485. Seven Days – and a Half: The prohibition against eating chometz on erev Pesach afternoon

This mitzvah is a negative mitzvah that can be performed today and can be performed everywhere.

You shall not eat chometz over it... (Deuteronomy 16:3)

Did you ever notice that on erev Pesach (the day before Passover), you have to stop eating chometz (leaven) and burn what’s left something like 10:00 or 11:00 in the morning? Sure, you did! But do you know why? The answer is right here, folks!

The korban Pesach (Passover sacrifice) was offered the afternoon before the Seder—that is, the day before Pesach starts. And yet, the Torah tells us to rid ourselves of chometz prior to offering this sacrifice. So, we may no longer have chometz in our possession when the time to offer the korban Pesach rolls around. Eating it after the sixth hour of the day on erev Pesach would be a violation of this mitzvah (see Talmud Pesachim 4b). By rabbinic enactment, one may not even do so during that sixth hour, as a preventive measure. (For more on this, see Rashi on Pesachim 5a, s.v. Chalak.)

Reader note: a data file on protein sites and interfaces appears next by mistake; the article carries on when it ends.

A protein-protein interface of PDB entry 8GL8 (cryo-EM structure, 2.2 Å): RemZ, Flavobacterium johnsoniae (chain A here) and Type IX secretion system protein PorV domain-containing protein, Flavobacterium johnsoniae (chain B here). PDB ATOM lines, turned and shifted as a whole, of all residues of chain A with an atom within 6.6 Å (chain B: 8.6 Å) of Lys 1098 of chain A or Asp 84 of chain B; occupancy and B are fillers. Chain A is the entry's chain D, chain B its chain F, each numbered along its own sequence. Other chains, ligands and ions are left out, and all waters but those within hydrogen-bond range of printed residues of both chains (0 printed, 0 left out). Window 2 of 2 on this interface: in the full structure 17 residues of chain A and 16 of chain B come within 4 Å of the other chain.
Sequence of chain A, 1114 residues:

The reason for this mitzvah is that eating (or even possessing) chometz on Pesach is a serious matter. Being rid of it far before the holiday begins helps keep us from a sin that could result in a penalty of kareis (spiritual excision). The Torah itself has a built-in fence around this mitzvah, which is extremely important, commemorating as it does the Exodus from Egypt and the miracles God wrought for us at that time.

This mitzvah applies in all times and places. It is discussed in the Talmud in tractate Pesachim (28a-b) and is codified in the Mishneh Torah in the first chapter of Hilchos Chometz u’Matzah. This mitzvah is #199 of the 365 negative mitzvos in the Rambam’s Sefer HaMitzvos and #104 of the 194 negative mitzvos that can be observed today as listed in the Sefer HaMitzvos HaKatzar of the Chofetz Chaim. The Ramban (Nachmanides) agrees that one may not eat chometz after the sixth hour on the day before Passover but he does not count this among the 613 mitzvos.